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The 10th annual Carnegie Mellon International Film Festival Faces of Conflict continues in Pittsburgh

More than a dozen films screen through April 3

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The Carnegie Mellon International Film Festival: Faces of Conflict runs through April 3, with more than a dozen feature films and documentaries. Unless noted, films screen at McConomy Auditorium, on the CMU campus, and are $10 ($5 students/seniors). A complete schedule, including guest speakers and specials events, is at www.cmu.edu/faces. Some recent films screening this week:

TAJ MAHAL. In November 2008, Mumbai, India, sustained a series of terrorist attacks, including a coordinated assault on its venerable Taj Mahal hotel, during which guests and employees were held hostage and killed. Nicolas Saada’s docudrama restages that terrifying night through the experience of an 18-year-old French hotel guest; she is alone while her parents attend a business event elsewhere. (“Alone” doesn’t account for the constant cell-phone communication, which is truly a tedious drag on dramatic tension.) The telescoping of the event greatly reduces the horror, as well as placing this film in the problematic imperiled-Westerner sub-genre. A more interesting take might have been how the young otherwise privileged woman processes what happened after returning to France, fertile material just barely hinted at. In English, and French, with subtitles. 7 p.m. Sun., March 27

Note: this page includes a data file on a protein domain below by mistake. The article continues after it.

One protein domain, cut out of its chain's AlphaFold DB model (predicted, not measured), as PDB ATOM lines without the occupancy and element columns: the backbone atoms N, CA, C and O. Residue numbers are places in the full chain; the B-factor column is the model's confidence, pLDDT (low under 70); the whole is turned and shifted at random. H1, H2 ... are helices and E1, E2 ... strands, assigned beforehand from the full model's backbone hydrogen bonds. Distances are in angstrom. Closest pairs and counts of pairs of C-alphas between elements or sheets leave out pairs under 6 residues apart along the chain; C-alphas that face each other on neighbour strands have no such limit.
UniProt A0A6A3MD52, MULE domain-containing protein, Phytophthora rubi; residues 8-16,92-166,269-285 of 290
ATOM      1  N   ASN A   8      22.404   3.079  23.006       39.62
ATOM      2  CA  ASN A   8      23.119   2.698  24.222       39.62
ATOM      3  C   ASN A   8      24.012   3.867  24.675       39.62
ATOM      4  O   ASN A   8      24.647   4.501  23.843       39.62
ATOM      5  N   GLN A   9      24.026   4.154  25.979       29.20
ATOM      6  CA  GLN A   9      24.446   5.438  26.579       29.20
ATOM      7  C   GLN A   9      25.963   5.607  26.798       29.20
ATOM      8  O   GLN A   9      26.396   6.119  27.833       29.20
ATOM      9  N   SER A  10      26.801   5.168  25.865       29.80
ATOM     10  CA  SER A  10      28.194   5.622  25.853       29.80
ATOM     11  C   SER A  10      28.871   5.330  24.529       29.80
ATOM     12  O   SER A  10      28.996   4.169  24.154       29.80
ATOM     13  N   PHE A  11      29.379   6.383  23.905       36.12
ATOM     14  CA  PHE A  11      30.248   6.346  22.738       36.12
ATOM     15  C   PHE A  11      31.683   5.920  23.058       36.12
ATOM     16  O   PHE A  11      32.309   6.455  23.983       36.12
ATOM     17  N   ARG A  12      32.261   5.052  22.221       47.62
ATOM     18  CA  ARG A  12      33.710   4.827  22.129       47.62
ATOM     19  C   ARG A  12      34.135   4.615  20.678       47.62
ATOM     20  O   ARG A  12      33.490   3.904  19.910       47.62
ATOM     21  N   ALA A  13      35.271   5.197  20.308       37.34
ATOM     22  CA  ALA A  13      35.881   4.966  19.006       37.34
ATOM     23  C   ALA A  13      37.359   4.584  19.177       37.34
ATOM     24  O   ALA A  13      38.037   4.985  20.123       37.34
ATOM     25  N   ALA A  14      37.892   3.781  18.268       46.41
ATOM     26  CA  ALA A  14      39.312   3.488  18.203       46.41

THE HERE AFTER. At the start of this Swedish drama from Magnus von Horn, we see teenage John released from some secure facility, back into the awkward embrace of his family, a dad and younger brother. As the film quietly unfolds, we learn that John has committed a violent act, and that those in his rural community — high school classmates and administrators, neighbors and perhaps even members of his family — are not quite prepared to accept him back. Tensions simmer, then boil over, resulting in fresh acts of violence. It’s a slow-moving, chilly drama that doesn’t offer any easy answers to questions about varying degrees of culpability, understanding, forgiveness, justice and social obligation. In Swedish, with subtitles. 1 p.m. Tue., March 29 

THE DYBBUK: A TALE OF THE WANDERING SOULS. Krzysztof Kopczynski’s documentary depicts the contemporary Rosh Hashanah pilgrimage of Hasidic Jews to the grave of their 18th-century leader Rebbe Nachman, in Uman, Ukraine. Shortly before Nachman’s arrival in the 1760s, nearly 20,000 Jews and Poles were slaughtered there. While the film’s title illustrates the spiritual struggle — dybbuk is Yiddish for restless souls — much of the tension builds around the physical. Ukrainian “patriots” fight to build a monument to the Cossack men who slaughtered the Jews. Meanwhile, Jews must deal with economic prejudice and with a cross erected where Rosh Hashanah prayers culminate. Yet, one Ukrainian man, who lives in a mystical place and tends a Hasidic cemetery, is able to bridge the cultures. Director Kopczynski is expected to attend. In various languages, with subtitles. 7 p.m. Wed., March 30 (Ashley Murray)

Also screening this week: Alvaro Longoria’s documentary The Propaganda Game recounts his trip to North Korea, where his government-sanction-only visits and interviews proved as bizarre as satire (7 p.m. Thu., March 24); A Syrian Love Story, Sean McAllister’s documentary about a family of Syrian refugees (7 p.m. Fri., March 25); and Coffin in the Mountains, a dark comedy set in a small village from Chinese director Yukun Xin (7 p.m. Sat., March 26).




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